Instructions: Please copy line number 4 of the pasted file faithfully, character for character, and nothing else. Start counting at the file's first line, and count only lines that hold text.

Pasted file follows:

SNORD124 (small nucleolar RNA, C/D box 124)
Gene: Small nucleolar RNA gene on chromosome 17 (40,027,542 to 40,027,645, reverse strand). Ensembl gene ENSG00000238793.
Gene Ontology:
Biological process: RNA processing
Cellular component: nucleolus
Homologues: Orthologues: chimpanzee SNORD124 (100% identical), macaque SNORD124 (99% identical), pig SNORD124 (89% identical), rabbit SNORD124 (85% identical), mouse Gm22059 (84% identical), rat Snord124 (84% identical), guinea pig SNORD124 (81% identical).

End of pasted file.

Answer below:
Biological process: RNA processing